Skeleton of a New Owl from the Early Eocene of North America (Aves, Strigiformes) with an Accipitrid-Like Foot Morphology

  title={Skeleton of a New Owl from the Early Eocene of North America (Aves, Strigiformes) with an Accipitrid-Like Foot Morphology},
  author={Gerald Mayr and Philip D. Gingerich and Thierry Smith},
  journal={Journal of Vertebrate Paleontology},
ABSTRACT We describe a partial skeleton of a large-sized owl from Wasatchian strata of the Willwood Formation (Wyoming, U.S.A.). The holotype of Primoptynx poliotauros, gen. et sp. nov., includes all major postcranial bones and is one of the most substantial Paleogene records of the Strigiformes. The fossil shows that owls exhibited a considerable morphological diversity in the early Eocene of North America and occupied disparate ecological niches. As in the protostrigid taxon Minerva from the… 

A partial skeleton of a new species of Tynskya Mayr, 2000 (Aves, Messelasturidae) from the London Clay highlights the osteological distinctness of a poorly known early Eocene “owl/parrot mosaic”

Three-dimensionally preserved bones of a new species of Tynskya, T. waltonensis, are reported from the London Clay of Walton-on-the-Naze and provide new insights into the skeletal morphology of messelasturids.

The coracoscapular joint of neornithine birds—extensive homoplasy in a widely neglected articular surface of the avian pectoral girdle and its possible functional correlates

In taxa with a large crop, a flat facies articularis scapularis is likely to be associated with a reorganization of the pectoral musculature, whereas in procellariiform birds, the transition from a cotyla to a faciesArticularis appears to have been correlated with the capacity for sustained soaring without wing flapping.

On the occurrence of lateral openings and fossae (pleurocoels) in the thoracic vertebrae of neornithine birds and their functional significance

  • G. Mayr
  • Biology, Environmental Science
    Vertebrate Zoology
  • 2021
It is hypothesized that pleurocoels primarily serve to increase the structural resistance of the vertebral body and were reduced multiple times in neornithine birds.



The first fossil owls (Aves: Strigiformes) from the Paleogene of Asia and a review of the fossil record of Strigiformes

The first taxonomic description of new species of Paleogene owls from Asia, two new taxa from the Eocene and Oligocene of Mongolia and a review of the fossil record of owls, which gives evidence for the Late Cretaceous evolutionary radiation of this lineage are presented.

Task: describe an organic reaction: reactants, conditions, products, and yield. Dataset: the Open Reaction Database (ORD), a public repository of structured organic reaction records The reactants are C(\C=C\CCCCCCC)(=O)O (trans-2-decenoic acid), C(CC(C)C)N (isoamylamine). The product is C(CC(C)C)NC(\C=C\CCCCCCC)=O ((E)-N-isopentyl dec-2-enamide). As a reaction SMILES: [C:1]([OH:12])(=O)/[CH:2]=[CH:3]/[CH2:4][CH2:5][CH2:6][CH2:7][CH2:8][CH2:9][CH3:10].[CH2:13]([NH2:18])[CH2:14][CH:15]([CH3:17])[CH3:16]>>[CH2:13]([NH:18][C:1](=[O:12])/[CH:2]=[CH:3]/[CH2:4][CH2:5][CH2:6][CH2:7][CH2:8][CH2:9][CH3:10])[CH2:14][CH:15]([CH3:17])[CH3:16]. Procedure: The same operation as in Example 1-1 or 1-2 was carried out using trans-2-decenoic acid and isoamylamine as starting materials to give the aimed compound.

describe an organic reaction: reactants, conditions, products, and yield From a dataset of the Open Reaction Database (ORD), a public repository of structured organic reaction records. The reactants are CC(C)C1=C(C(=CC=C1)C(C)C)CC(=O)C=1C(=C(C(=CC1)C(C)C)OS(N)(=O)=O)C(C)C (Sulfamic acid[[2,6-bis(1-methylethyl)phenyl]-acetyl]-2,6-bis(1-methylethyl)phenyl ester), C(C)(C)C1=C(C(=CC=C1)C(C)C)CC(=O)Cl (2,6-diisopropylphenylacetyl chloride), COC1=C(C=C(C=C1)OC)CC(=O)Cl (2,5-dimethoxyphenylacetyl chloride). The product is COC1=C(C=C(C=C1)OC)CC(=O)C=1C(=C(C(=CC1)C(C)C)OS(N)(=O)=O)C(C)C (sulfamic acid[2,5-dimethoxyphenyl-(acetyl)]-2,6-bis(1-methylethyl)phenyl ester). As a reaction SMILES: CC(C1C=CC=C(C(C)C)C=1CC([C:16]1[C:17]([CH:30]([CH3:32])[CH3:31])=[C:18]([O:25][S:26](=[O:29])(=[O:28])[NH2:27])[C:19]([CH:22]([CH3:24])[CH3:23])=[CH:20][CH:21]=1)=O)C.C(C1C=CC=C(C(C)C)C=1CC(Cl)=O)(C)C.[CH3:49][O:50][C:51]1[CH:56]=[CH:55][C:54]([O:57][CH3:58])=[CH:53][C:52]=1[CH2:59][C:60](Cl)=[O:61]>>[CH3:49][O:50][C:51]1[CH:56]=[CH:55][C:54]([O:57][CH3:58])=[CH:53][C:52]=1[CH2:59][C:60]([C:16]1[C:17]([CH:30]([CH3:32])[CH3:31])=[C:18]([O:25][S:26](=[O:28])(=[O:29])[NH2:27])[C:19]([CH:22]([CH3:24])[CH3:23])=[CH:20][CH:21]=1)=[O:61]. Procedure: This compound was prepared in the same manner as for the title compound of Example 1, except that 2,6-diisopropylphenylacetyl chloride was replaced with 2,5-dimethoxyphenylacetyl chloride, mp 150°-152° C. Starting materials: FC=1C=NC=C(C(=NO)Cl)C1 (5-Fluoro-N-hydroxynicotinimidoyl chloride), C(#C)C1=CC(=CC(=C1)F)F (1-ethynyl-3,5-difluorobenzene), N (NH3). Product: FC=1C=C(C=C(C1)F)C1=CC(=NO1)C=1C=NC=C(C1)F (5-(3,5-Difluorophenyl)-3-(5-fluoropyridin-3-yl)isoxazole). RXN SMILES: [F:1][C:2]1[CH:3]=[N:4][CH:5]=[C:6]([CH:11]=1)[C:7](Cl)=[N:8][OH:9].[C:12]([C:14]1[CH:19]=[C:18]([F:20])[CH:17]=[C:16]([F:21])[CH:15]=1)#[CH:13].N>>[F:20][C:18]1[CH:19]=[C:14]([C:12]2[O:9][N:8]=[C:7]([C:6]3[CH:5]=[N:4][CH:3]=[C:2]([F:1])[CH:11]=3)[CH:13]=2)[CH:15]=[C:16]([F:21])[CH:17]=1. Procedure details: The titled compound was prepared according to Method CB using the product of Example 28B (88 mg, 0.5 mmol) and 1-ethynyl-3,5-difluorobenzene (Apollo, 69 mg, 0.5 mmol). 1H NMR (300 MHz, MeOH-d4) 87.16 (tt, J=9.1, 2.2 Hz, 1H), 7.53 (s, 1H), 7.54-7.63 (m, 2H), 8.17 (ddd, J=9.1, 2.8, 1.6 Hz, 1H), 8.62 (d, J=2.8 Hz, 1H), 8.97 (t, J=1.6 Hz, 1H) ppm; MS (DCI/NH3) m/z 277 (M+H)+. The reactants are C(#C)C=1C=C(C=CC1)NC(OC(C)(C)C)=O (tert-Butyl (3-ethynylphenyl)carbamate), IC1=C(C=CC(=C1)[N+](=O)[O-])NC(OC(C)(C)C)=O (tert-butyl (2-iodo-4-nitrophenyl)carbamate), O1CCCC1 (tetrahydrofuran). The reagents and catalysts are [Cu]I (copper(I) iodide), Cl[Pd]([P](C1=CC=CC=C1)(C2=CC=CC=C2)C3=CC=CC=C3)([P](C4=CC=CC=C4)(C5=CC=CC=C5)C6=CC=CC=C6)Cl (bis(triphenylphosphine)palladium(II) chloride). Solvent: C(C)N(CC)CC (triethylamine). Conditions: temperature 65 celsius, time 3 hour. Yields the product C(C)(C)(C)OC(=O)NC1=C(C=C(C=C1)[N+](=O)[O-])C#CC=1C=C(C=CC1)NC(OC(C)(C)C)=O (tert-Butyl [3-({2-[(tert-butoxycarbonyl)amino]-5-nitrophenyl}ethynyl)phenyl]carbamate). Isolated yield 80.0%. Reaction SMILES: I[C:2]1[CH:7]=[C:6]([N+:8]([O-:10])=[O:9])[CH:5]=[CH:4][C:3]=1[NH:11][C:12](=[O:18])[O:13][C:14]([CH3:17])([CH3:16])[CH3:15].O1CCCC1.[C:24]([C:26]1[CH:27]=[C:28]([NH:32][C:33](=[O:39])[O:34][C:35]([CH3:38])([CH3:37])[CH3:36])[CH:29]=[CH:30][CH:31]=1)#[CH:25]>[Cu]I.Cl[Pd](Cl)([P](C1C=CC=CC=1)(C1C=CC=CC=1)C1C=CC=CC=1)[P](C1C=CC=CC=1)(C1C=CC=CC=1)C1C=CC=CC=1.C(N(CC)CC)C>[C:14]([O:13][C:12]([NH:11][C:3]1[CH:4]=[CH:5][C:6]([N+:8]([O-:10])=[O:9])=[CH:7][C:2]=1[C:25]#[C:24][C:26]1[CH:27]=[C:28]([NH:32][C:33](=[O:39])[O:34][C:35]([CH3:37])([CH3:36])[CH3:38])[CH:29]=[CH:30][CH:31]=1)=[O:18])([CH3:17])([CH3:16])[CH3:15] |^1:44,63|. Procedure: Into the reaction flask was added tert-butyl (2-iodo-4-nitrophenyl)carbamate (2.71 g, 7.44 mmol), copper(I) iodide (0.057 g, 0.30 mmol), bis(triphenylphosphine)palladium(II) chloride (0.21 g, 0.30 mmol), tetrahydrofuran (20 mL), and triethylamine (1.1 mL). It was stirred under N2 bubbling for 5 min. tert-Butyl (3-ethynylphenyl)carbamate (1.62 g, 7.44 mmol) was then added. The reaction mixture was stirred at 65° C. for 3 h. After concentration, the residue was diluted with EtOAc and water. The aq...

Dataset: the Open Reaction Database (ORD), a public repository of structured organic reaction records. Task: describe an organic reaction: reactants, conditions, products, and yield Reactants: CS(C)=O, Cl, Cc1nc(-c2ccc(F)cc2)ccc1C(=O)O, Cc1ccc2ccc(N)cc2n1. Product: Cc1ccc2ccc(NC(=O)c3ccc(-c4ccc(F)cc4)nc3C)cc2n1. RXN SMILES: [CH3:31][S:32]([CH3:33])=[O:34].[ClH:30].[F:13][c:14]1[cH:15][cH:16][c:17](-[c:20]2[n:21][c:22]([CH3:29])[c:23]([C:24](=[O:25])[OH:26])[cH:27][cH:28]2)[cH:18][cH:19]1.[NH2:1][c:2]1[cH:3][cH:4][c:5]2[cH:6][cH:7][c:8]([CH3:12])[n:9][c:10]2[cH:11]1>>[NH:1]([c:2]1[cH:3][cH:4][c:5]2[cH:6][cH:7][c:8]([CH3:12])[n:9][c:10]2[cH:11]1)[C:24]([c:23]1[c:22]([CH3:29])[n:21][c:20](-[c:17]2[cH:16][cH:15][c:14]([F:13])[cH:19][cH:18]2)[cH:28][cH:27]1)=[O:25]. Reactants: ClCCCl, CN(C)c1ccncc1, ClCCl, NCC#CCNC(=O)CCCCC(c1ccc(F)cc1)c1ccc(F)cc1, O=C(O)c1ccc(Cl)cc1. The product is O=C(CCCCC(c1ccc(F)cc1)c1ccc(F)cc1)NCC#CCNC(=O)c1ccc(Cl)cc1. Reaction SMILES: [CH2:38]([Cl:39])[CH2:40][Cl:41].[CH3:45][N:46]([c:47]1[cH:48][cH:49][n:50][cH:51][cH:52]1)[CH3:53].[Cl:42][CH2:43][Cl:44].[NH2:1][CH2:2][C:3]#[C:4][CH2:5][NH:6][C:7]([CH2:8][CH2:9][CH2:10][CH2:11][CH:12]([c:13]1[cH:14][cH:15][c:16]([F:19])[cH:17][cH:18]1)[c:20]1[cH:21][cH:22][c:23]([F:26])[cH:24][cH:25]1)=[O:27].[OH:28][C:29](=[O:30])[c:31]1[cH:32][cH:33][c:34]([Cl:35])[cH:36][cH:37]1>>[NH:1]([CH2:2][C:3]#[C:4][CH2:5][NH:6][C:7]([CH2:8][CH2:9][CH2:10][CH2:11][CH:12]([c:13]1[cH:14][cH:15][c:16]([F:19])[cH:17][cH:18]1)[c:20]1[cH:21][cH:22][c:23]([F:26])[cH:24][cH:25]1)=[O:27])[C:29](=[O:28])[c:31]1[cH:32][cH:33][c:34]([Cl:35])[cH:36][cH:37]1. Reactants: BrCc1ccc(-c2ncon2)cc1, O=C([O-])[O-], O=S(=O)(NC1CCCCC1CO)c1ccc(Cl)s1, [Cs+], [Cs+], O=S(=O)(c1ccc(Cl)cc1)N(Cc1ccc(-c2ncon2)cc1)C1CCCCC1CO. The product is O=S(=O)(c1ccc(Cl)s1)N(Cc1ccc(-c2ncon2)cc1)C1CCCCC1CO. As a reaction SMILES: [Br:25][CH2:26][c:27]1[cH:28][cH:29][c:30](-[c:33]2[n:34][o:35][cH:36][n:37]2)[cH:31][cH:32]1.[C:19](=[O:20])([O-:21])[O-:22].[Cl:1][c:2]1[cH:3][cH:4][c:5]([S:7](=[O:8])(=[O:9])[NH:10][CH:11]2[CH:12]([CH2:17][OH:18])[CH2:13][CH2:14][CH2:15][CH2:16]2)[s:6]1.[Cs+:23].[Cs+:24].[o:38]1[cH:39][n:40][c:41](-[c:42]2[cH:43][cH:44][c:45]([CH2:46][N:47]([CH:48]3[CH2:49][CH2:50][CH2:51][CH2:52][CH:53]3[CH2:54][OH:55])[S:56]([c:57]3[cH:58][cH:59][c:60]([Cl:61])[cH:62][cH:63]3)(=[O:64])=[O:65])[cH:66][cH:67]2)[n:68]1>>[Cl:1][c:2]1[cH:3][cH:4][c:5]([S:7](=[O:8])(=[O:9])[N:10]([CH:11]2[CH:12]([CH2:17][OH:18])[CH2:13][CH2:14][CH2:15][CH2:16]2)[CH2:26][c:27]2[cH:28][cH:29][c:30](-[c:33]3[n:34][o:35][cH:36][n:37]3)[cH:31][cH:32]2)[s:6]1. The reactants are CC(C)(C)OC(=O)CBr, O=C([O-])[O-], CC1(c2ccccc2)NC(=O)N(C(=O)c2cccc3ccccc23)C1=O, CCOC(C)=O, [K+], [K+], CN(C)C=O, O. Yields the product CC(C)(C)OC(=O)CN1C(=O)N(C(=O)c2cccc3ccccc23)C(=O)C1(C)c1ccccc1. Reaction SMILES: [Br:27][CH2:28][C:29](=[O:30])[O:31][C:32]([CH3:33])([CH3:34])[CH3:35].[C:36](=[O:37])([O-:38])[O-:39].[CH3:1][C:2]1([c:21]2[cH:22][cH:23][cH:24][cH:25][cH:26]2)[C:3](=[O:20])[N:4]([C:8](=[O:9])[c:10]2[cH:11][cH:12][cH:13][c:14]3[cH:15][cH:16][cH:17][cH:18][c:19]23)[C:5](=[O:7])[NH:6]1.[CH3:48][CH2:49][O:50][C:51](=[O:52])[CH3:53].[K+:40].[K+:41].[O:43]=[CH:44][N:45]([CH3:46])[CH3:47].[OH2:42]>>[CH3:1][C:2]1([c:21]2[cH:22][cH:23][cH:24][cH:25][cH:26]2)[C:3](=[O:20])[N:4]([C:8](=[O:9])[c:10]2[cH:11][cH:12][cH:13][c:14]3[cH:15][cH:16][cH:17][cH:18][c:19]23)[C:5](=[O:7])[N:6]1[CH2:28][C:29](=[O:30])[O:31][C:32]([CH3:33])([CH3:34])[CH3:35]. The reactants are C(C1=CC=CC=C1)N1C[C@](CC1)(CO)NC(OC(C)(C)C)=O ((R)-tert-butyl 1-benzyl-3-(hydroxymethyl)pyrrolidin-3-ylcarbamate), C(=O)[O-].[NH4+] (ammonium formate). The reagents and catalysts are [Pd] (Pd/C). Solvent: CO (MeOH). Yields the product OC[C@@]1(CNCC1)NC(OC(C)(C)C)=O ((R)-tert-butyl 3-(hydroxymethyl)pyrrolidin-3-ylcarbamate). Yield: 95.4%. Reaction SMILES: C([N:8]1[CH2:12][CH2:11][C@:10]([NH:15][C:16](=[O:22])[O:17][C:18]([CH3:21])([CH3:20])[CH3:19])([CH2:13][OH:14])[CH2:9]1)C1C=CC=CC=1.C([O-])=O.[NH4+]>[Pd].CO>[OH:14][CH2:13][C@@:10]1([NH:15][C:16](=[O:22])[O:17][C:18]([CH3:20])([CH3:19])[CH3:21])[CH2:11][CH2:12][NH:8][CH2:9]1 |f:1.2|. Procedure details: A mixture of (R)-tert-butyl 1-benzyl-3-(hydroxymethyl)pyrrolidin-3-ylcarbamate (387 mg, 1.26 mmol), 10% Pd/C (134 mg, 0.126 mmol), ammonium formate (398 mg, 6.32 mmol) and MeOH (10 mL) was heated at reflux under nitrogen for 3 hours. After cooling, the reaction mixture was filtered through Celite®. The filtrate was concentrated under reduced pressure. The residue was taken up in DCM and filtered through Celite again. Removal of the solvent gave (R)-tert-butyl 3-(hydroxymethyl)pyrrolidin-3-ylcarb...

An assessment of the Cenozoic avifauna of Switzerland, with a description of two fossil owls (Aves, Strigiformes)

The fossil skeletal record of birds from the Cenozoic of Switzerland is rather poor, despite the fact that avian tracks have been described from twenty tracksites. We review the Swiss fossil skeletal

A small Owl from the Lower Eocene of Britaio

A new species of sma1l owl is described from the Lower Eocene London Clay (Ypresian) of south-east England, based on a basal phalanx and the proximal part of a tarsometatarsus, assigned to the extinct family Protostrigidae of the Strigiformes.

The world’s smallest owl, the earliest unambiguous charadriiform bird, and other avian remains from the early Eocene Nanjemoy Formation of Virginia (USA)

All bird fossils from the Nanjemoy Formation are three-dimensionally preserved and, therefore, allow a detailed assessment of osteological features, which complements studies of compression fossils from lagerstätten-type fossil sites.

A new barn owl (Aves: Strigiformes: Tytonidae) from the Middle Miocene of the Nördlinger Ries (Germany) with remarks on the history of the owls

A new taxon of barn owl is described from the Middle Miocene localities at Steinberg and Goldberg in the Nordlinger Ries (Southern Germany) and shows some characters intermediate with Strigidae.


  • G. Mayr
  • Biology, Environmental Science
  • 2007
All of the sufficiently well-preserved avian taxa belong to terrestrial forms, and by its species poorness the Walbeck avifauna sharply contrasts with the very diverse avifaunas known from the earliest Eocene of Europe.

Calcardea junnei Gingerich, 1987 from the late Paleocene of North America is not a heron, but resembles the early Eocene Indian taxon Vastanavis Mayr et al., 2007

It is concluded that an assignment of Calcardea to the landbird clade (Telluraves) is better supported than its classification into the waterbirdClade (Aequornithes), which includes Ardeidae and other ‘ciconiiform’ and ‘pelecaniform” taxa.

New Paleocene bird fossils from the North Sea Basin in Belgium and France

We describe new avian remains from Paleocene localities of Belgium and France. Four bones from the early to middle Selandian of Maret (Belgium) are among the earliest Cenozoic avian remains known

Evolution and skeletal characteristics of European owls

The author wishes to describe the occurrence and evolution of owls in Europe from the Cretaceous to current times, as well as to provide an osteological guide of recent species.

The Ogygoptyngidae, a new family of owls from the Paleocene of North America

Detailed comparisons of this Early Paleocene form from Colorado (USA) have clearly demonstrated that it is distinct from North American protostrigids and all European Palaeogene owls and that It is intermediate between the modern typical owls (Strigidae) and barn owl (Tytonidae).